Domestic travel and corporate travel within the country may slightly ease up post lockdown but will be highly restricted due to fear of travel among elders & children, the new social distancing norms, corporate travel freeze and the closure of the holiday season which will be impacting all leisure, adventure, heritage, spiritual, cruise and niche tourism segments.

Height of Apathy

Many governments in the world have come out with financial reliefs for this sector so that businesses operating in this sector can overcome this crisis and millions of jobs are saved. But for the Government of India and state governments in the countries, tourism comes at the end of their priority lists or does not come at all. India’s finance minister Nirmala Sitharaman, who recently unveiled 20 lakh crores economic revival package for the country, did not utter a single word of support or assurance for the country’s travel & tourism industry, leaving the industry shocked and shattered. In response to a question by a journalist about any relief for the tourism, hospitality and aviation sectors, the Finance Minister curtly responded by saying: ‘Theek hai’ (Okay).

Reacting to the package announcement, Subhash Goyal, Honorary Secretary of FAITH said that the entire tourism industry is totally disappointed that out of the 20 lakh crores bail-out package, not a single rupee has actually come for a bail-out of the travel tourism & hospitality industry. Expressing his disappointment over the package, Pronab Sarkar, President, Indian Associations of Tour Operators (IATO) said “We are completely disappointed by government’s lack of empathy for the suffering of the tourism sector. This sector, directly and indirectly, employs about 4 crores people yet not a single word of solace for the sector in the entire five press conferences held by Hon’ble Finance Minister.” Sarkar said that the tourism industry was the first to be affected, even before the lockdown came into force when the international flights and visa got cancelled starting with China, followed by Italy, Iran and Korea and then followed by all the countries. Lack of any mitigating announcement by the Finance Minister in the series of announcements made only goes to show that the government consider the entire sector not worthy of any attention.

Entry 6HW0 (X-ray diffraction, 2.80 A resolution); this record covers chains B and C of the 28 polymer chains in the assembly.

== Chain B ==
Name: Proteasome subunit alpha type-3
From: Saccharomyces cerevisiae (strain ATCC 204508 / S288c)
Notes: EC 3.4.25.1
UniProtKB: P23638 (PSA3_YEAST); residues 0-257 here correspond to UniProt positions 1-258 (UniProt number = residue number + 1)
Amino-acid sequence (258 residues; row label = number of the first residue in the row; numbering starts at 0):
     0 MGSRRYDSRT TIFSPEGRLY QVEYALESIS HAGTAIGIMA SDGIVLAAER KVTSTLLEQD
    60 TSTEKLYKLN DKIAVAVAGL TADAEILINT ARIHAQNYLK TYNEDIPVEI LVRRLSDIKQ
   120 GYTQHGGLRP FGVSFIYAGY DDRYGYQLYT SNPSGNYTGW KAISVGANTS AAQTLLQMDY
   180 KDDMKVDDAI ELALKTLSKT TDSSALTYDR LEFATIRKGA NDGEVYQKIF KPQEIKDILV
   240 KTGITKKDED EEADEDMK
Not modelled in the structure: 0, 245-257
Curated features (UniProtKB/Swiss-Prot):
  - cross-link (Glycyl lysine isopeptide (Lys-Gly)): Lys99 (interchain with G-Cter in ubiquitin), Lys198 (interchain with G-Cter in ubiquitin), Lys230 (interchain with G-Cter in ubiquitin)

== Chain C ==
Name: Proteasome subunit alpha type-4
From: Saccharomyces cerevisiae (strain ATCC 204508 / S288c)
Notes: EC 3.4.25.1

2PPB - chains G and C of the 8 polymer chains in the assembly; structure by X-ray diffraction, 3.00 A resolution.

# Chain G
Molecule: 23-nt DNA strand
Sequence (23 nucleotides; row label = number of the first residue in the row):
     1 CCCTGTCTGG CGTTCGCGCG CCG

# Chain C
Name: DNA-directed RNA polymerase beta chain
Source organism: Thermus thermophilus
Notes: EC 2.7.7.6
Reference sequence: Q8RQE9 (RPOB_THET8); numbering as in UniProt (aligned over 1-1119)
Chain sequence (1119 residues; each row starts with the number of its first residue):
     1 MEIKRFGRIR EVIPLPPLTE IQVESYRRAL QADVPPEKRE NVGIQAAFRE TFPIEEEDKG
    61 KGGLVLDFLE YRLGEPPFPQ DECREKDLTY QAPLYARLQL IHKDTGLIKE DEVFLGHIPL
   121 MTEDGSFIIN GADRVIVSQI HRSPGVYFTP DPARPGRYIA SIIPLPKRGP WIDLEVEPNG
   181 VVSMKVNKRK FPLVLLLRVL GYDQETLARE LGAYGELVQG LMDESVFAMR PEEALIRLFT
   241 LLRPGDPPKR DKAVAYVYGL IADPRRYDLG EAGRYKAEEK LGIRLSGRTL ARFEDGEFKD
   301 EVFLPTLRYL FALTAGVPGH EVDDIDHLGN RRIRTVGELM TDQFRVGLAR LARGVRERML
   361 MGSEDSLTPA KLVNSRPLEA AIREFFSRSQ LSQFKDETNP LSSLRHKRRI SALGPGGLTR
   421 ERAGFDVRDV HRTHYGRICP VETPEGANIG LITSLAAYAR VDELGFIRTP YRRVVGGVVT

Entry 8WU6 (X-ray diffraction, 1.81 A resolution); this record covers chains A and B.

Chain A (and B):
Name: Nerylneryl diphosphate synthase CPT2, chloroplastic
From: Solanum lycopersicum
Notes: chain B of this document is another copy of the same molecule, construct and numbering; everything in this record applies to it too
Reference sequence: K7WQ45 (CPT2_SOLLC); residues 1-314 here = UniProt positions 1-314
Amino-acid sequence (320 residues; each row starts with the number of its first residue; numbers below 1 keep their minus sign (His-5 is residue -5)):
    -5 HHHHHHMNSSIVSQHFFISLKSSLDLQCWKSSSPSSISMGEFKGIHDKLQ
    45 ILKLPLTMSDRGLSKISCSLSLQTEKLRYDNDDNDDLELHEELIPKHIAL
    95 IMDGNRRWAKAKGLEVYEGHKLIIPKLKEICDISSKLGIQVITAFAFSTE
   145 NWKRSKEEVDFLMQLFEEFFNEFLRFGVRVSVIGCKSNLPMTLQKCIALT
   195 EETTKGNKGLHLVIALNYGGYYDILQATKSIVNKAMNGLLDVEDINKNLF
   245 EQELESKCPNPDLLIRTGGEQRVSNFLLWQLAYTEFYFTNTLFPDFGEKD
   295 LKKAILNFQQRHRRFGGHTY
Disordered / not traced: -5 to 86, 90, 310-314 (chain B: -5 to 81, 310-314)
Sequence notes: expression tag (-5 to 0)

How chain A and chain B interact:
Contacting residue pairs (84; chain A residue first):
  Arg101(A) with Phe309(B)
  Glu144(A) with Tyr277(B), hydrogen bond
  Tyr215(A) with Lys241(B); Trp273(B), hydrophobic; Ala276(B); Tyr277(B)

The Indian Travel & Tourism industry was expecting a set of survival measures from the ₹ 20 lakhs crore economic revival package. FAITH had sought a dedicated interest and collateral-free long term fund for paying salaries and operating costs and for a minimum of 12 months of complete waiver of fixed central and state statutory and banking liabilities without any penal or compounding interest which has not been addressed.

FAITH, an umbrella federation of 10 associations in the Country’s travel and hospitality sector had been constantly engaging with all factions of the Government over the past 10 weeks including the PMO, ministries of Finance, commerce, aviation, and tourism, RBI, Niti Aayog and the Empowered Group 6. According to FAITH, the industry, believed to contribute directly and indirectly about 10% in the country’s GDP, has already seen over one-quarter of accumulated losses since February.